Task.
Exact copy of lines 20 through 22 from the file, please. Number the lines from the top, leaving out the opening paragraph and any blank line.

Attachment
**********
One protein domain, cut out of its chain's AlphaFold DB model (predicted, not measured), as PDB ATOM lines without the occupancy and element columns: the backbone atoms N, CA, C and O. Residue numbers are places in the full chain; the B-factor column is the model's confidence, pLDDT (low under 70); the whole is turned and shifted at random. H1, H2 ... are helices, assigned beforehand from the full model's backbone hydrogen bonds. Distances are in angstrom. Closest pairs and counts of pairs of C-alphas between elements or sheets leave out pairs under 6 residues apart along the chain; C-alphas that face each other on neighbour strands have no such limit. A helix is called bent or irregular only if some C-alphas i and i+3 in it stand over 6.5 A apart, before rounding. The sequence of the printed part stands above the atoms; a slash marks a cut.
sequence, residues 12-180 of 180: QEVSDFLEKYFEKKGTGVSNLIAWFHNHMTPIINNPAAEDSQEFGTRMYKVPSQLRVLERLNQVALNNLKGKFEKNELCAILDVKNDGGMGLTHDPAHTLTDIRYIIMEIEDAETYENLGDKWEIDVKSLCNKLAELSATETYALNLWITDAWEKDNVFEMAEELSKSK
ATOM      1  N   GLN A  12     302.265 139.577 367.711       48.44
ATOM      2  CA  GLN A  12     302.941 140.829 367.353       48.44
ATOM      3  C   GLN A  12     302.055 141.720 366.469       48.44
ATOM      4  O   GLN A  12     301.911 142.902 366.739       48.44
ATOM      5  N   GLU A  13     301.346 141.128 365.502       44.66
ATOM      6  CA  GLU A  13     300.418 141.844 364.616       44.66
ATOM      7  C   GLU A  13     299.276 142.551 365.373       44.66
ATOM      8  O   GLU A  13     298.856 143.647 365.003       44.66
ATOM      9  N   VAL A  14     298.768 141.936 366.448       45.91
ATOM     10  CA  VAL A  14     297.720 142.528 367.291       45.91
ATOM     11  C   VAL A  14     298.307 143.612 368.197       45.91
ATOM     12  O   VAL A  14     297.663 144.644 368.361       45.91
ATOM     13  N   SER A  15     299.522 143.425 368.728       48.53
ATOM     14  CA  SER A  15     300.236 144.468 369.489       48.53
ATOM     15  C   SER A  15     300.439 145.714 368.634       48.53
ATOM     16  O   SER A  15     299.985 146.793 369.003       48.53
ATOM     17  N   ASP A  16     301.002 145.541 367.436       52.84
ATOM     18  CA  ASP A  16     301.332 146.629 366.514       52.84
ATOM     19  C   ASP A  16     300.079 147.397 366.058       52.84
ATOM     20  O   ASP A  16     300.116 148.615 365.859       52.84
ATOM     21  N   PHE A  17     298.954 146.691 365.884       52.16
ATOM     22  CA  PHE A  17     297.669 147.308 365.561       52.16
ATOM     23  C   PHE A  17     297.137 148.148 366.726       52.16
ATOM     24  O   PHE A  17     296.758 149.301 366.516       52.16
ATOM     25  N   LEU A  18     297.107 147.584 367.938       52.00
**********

ATOM     19  C   ASP A  16     300.079 147.397 366.058       52.84
ATOM     20  O   ASP A  16     300.116 148.615 365.859       52.84
ATOM     21  N   PHE A  17     298.954 146.691 365.884       52.16